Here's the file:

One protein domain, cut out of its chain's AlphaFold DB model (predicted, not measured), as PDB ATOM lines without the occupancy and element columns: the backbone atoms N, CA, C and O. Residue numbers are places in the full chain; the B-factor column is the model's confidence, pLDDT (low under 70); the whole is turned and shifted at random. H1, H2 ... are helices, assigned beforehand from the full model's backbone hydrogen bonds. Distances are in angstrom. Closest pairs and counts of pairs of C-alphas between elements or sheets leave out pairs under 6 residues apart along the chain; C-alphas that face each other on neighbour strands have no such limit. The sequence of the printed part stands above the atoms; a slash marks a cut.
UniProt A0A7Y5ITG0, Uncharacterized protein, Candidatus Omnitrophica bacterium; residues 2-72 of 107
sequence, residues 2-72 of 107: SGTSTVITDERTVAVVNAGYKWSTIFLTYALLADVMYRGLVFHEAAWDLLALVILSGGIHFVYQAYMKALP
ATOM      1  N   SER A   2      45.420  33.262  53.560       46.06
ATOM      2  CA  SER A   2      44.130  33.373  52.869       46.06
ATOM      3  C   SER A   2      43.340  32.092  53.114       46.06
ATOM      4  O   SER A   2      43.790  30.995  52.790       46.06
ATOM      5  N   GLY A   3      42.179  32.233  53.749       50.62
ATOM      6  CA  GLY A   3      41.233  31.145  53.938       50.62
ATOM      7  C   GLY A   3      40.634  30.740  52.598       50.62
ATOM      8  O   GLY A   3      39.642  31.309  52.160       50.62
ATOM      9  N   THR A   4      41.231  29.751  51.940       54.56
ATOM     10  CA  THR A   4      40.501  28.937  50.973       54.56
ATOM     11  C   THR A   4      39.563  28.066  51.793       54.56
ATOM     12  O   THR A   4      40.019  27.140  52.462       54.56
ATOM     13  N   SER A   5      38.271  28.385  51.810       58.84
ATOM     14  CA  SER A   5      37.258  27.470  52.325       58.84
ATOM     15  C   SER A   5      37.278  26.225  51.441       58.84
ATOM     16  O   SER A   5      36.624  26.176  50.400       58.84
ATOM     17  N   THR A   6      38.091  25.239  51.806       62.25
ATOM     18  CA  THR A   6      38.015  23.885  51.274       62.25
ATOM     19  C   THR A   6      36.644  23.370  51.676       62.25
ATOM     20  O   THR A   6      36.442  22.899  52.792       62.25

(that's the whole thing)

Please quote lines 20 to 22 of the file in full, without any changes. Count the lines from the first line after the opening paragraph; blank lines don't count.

ATOM     18  CA  THR A   6      38.015  23.885  51.274       62.25
ATOM     19  C   THR A   6      36.644  23.370  51.676       62.25
ATOM     20  O   THR A   6      36.442  22.899  52.792       62.25